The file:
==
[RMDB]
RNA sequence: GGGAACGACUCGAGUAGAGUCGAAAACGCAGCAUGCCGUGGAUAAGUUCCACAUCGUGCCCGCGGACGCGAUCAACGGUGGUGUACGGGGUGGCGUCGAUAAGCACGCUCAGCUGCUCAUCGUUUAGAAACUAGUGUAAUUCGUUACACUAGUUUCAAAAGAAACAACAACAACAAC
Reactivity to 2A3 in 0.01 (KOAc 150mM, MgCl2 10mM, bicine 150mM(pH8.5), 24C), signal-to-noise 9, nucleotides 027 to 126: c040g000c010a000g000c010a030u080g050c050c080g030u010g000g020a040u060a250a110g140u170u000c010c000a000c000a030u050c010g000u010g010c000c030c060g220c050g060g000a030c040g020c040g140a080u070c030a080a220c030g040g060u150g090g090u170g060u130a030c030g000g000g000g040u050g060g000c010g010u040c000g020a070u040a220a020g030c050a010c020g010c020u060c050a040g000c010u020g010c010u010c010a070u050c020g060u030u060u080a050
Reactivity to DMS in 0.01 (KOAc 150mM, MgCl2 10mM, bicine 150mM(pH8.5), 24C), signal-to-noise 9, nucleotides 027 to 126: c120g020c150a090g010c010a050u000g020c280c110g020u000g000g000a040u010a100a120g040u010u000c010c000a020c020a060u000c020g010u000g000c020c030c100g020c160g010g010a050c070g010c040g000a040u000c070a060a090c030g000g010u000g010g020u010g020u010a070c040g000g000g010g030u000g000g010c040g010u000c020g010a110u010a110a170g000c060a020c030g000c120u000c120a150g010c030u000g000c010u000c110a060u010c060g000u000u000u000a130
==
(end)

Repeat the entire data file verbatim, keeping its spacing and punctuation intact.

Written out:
[RMDB]
RNA sequence: GGGAACGACUCGAGUAGAGUCGAAAACGCAGCAUGCCGUGGAUAAGUUCCACAUCGUGCCCGCGGACGCGAUCAACGGUGGUGUACGGGGUGGCGUCGAUAAGCACGCUCAGCUGCUCAUCGUUUAGAAACUAGUGUAAUUCGUUACACUAGUUUCAAAAGAAACAACAACAACAAC
Reactivity to 2A3 in 0.01 (KOAc 150mM, MgCl2 10mM, bicine 150mM(pH8.5), 24C), signal-to-noise 9, nucleotides 027 to 126: c040g000c010a000g000c010a030u080g050c050c080g030u010g000g020a040u060a250a110g140u170u000c010c000a000c000a030u050c010g000u010g010c000c030c060g220c050g060g000a030c040g020c040g140a080u070c030a080a220c030g040g060u150g090g090u170g060u130a030c030g000g000g000g040u050g060g000c010g010u040c000g020a070u040a220a020g030c050a010c020g010c020u060c050a040g000c010u020g010c010u010c010a070u050c020g060u030u060u080a050
Reactivity to DMS in 0.01 (KOAc 150mM, MgCl2 10mM, bicine 150mM(pH8.5), 24C), signal-to-noise 9, nucleotides 027 to 126: c120g020c150a090g010c010a050u000g020c280c110g020u000g000g000a040u010a100a120g040u010u000c010c000a020c020a060u000c020g010u000g000c020c030c100g020c160g010g010a050c070g010c040g000a040u000c070a060a090c030g000g010u000g010g020u010g020u010a070c040g000g000g010g030u000g000g010c040g010u000c020g010a110u010a110a170g000c060a020c030g000c120u000c120a150g010c030u000g000c010u000c110a060u010c060g000u000u000u000a130